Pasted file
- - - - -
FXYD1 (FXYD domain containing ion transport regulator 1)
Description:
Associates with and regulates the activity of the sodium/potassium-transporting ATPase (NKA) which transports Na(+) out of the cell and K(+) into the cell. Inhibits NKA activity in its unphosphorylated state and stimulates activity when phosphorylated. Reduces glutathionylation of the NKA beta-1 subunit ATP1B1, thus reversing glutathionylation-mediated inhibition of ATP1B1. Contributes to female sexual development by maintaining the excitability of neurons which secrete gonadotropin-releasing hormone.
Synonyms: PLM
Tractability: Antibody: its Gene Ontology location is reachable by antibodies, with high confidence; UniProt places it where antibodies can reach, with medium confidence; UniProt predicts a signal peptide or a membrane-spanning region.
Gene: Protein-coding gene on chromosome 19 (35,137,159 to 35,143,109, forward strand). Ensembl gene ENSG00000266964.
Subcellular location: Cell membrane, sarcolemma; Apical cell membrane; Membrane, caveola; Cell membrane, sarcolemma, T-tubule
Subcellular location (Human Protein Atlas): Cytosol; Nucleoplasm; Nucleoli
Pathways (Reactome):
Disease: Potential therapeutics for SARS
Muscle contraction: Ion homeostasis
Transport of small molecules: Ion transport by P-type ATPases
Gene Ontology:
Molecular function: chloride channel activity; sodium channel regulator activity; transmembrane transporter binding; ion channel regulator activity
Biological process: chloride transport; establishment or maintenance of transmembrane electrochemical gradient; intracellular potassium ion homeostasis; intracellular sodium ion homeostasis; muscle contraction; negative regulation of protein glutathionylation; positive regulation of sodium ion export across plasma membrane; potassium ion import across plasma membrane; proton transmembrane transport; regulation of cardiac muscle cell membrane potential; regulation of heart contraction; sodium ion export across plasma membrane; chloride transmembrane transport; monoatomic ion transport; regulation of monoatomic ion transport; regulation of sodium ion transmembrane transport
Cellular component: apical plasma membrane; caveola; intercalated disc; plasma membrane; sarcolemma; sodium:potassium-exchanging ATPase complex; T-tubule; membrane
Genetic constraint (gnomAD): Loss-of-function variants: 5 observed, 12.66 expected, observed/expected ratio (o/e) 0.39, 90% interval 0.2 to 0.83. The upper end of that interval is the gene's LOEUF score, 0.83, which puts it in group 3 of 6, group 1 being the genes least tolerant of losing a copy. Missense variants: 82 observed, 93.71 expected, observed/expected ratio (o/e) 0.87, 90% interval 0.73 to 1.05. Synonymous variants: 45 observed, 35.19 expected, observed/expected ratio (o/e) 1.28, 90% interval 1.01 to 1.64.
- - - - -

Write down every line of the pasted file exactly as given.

FXYD1 (FXYD domain containing ion transport regulator 1)
Description:
Associates with and regulates the activity of the sodium/potassium-transporting ATPase (NKA) which transports Na(+) out of the cell and K(+) into the cell. Inhibits NKA activity in its unphosphorylated state and stimulates activity when phosphorylated. Reduces glutathionylation of the NKA beta-1 subunit ATP1B1, thus reversing glutathionylation-mediated inhibition of ATP1B1. Contributes to female sexual development by maintaining the excitability of neurons which secrete gonadotropin-releasing hormone.
Synonyms: PLM
Tractability: Antibody: its Gene Ontology location is reachable by antibodies, with high confidence; UniProt places it where antibodies can reach, with medium confidence; UniProt predicts a signal peptide or a membrane-spanning region.
Gene: Protein-coding gene on chromosome 19 (35,137,159 to 35,143,109, forward strand). Ensembl gene ENSG00000266964.
Subcellular location: Cell membrane, sarcolemma; Apical cell membrane; Membrane, caveola; Cell membrane, sarcolemma, T-tubule
Subcellular location (Human Protein Atlas): Cytosol; Nucleoplasm; Nucleoli
Pathways (Reactome):
Disease: Potential therapeutics for SARS
Muscle contraction: Ion homeostasis
Transport of small molecules: Ion transport by P-type ATPases
Gene Ontology:
Molecular function: chloride channel activity; sodium channel regulator activity; transmembrane transporter binding; ion channel regulator activity
Biological process: chloride transport; establishment or maintenance of transmembrane electrochemical gradient; intracellular potassium ion homeostasis; intracellular sodium ion homeostasis; muscle contraction; negative regulation of protein glutathionylation; positive regulation of sodium ion export across plasma membrane; potassium ion import across plasma membrane; proton transmembrane transport; regulation of cardiac muscle cell membrane potential; regulation of heart contraction; sodium ion export across plasma membrane; chloride transmembrane transport; monoatomic ion transport; regulation of monoatomic ion transport; regulation of sodium ion transmembrane transport
Cellular component: apical plasma membrane; caveola; intercalated disc; plasma membrane; sarcolemma; sodium:potassium-exchanging ATPase complex; T-tubule; membrane
Genetic constraint (gnomAD): Loss-of-function variants: 5 observed, 12.66 expected, observed/expected ratio (o/e) 0.39, 90% interval 0.2 to 0.83. The upper end of that interval is the gene's LOEUF score, 0.83, which puts it in group 3 of 6, group 1 being the genes least tolerant of losing a copy. Missense variants: 82 observed, 93.71 expected, observed/expected ratio (o/e) 0.87, 90% interval 0.73 to 1.05. Synonymous variants: 45 observed, 35.19 expected, observed/expected ratio (o/e) 1.28, 90% interval 1.01 to 1.64.